Remember the infamous 2009 Newsweek cover story claiming we are all socialists, while trumpeting the massive “stimulus” bill and unashamedly ballyhooing the “era of big government”?
It was an internally inconsistent argument to begin with. On the one hand, the article warns of the consequences: “If we fail to acknowledge the reality of the growing role of government in the economy.” In other words, accept socialism and quit trying to demonize it. But later in the article, it says the Obama administration “must borrow and spend to fix a crisis created by too much borrowing and spending (emphasis added).”
Well, which is it? Is the era of big government and socialism a good thing? Or did “too much borrowing and spending” create the crisis?
A former Newsweek luminary now admits it’s the latter: Evan Thomas, grandson of six-time presidential candidate for the Socialist Party of America Norman Thomas, now has to admit the social welfare state isn’t working.
“It’s Western democracy,” Thomas said recently on the show Inside Washington. “The welfare state is something we can’t pay for any more. It’s demographics. We used to have five workers for every retired person. Now we have three. We’re soon gonna have two. Europe is even ahead of us on these demographics. We cannot afford the benefits we all got accustomed to. And the political system has not figured out how to adjust to that.”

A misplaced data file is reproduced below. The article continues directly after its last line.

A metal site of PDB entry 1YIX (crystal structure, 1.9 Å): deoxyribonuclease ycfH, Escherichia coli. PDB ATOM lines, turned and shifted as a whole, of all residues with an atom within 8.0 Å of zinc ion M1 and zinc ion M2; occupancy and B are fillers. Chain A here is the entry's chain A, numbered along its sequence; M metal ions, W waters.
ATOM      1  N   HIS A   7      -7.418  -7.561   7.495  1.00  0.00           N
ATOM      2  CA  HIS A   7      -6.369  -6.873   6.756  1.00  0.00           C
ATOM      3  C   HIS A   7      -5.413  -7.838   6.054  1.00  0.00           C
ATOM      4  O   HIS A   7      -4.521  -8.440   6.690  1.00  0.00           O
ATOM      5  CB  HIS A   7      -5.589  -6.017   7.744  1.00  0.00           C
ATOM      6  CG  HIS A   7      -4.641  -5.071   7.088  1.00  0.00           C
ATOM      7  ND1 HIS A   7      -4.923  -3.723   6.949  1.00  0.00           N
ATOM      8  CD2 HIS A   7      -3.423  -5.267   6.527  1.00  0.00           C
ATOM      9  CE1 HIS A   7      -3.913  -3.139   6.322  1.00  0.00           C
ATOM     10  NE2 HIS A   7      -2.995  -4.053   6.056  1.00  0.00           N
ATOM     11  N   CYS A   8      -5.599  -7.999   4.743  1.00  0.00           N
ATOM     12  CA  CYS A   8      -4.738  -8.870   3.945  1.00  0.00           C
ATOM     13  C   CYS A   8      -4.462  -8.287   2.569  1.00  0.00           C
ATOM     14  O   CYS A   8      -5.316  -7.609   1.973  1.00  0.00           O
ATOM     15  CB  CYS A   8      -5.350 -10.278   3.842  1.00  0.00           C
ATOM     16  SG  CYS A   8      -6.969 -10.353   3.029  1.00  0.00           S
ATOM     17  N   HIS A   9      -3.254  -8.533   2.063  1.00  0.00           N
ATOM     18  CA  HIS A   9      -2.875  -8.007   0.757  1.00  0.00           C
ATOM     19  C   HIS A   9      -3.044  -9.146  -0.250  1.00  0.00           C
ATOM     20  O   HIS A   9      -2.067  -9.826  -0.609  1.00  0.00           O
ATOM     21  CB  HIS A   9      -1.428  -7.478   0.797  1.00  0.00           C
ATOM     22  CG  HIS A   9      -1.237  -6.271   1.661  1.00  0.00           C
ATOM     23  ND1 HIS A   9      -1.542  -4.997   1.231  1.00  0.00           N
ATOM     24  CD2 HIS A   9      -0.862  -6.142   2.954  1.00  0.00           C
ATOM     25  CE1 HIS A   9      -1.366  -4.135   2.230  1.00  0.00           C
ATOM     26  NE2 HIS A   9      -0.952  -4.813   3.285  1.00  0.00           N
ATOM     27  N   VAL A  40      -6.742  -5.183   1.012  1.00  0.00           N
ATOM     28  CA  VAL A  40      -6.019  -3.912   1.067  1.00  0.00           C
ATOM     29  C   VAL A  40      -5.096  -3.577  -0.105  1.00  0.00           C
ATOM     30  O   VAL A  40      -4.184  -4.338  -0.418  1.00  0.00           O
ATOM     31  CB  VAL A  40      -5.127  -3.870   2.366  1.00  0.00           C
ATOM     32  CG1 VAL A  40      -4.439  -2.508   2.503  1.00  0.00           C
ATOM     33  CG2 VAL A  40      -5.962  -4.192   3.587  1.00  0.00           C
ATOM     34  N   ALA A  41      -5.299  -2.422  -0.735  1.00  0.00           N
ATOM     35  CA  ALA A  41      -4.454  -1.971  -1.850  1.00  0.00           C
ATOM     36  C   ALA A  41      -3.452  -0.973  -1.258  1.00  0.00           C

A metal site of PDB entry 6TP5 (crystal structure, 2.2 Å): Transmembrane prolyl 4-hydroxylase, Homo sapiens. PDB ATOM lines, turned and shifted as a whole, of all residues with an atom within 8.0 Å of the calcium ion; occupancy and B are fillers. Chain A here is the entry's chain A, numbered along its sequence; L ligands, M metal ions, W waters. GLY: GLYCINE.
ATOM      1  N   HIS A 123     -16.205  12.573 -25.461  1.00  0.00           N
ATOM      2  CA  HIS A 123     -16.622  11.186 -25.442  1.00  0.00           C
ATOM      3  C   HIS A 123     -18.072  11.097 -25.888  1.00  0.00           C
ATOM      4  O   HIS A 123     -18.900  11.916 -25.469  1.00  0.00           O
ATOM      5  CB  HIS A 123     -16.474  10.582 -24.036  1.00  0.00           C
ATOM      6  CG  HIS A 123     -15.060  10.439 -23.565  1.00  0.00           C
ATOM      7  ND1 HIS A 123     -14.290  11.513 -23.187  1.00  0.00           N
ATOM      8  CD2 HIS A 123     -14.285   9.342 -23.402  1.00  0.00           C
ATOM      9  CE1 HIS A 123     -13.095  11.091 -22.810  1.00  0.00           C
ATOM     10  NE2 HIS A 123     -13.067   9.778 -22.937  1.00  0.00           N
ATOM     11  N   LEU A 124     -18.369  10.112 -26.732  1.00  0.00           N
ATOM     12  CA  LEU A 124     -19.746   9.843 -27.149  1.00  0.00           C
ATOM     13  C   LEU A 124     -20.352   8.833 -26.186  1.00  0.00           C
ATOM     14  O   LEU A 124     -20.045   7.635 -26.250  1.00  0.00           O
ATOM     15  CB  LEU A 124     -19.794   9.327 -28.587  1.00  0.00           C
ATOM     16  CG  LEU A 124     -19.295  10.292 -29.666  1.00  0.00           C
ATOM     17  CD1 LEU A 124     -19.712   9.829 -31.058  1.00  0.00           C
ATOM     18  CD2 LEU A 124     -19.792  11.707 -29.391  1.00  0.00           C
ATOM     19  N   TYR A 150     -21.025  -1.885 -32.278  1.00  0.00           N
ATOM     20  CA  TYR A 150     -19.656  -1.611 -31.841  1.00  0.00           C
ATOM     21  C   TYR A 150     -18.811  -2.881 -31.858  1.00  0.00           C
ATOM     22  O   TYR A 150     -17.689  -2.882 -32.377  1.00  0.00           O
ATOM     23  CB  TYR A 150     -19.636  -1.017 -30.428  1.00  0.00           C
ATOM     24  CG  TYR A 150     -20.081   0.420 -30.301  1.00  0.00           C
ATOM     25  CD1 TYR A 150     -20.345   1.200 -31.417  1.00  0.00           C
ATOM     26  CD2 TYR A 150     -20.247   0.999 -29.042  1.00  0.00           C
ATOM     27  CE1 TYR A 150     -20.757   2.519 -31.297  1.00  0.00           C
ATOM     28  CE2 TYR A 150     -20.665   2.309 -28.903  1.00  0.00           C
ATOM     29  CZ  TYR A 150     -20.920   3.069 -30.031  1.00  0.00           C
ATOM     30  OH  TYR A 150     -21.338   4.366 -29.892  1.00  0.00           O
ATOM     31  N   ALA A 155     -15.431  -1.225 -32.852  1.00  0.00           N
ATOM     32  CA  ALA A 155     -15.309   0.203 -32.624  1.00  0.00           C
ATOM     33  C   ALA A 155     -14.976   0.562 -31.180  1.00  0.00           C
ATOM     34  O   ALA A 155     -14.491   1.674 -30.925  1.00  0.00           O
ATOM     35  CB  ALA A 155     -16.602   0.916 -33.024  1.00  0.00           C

He comes a little late to the party, but welcome him in!
All the experts we’ve talked to, from every point on the ideological spectrum, say the same thing: The numbers just won’t work anymore.
As if to make Thomas’ point, Social Security trustees said April 23 that the program will be depleted by 2033, three years earlier than expected. Medicare is set to exhaust its funds in 2024.
Social Security is a victim of many things, but most recently a reduction in revenues because of the poor economy and the aging population – which already is seeing baby boomers, the largest demographic cohort in history, retire. Nor does it help that our weak-willed leaders in Washington have tried to make themselves look better and us feel better by cutting the amount we send to Social Security. We’re saving now by shorting our future.
We see in Europe what eventually happens when populations get used to benefits and lifestyles their governments have promised but can’t sustain.
One supposes we will soon find out if Newsweek was right – and whether the socialist’s slope is our destiny as well.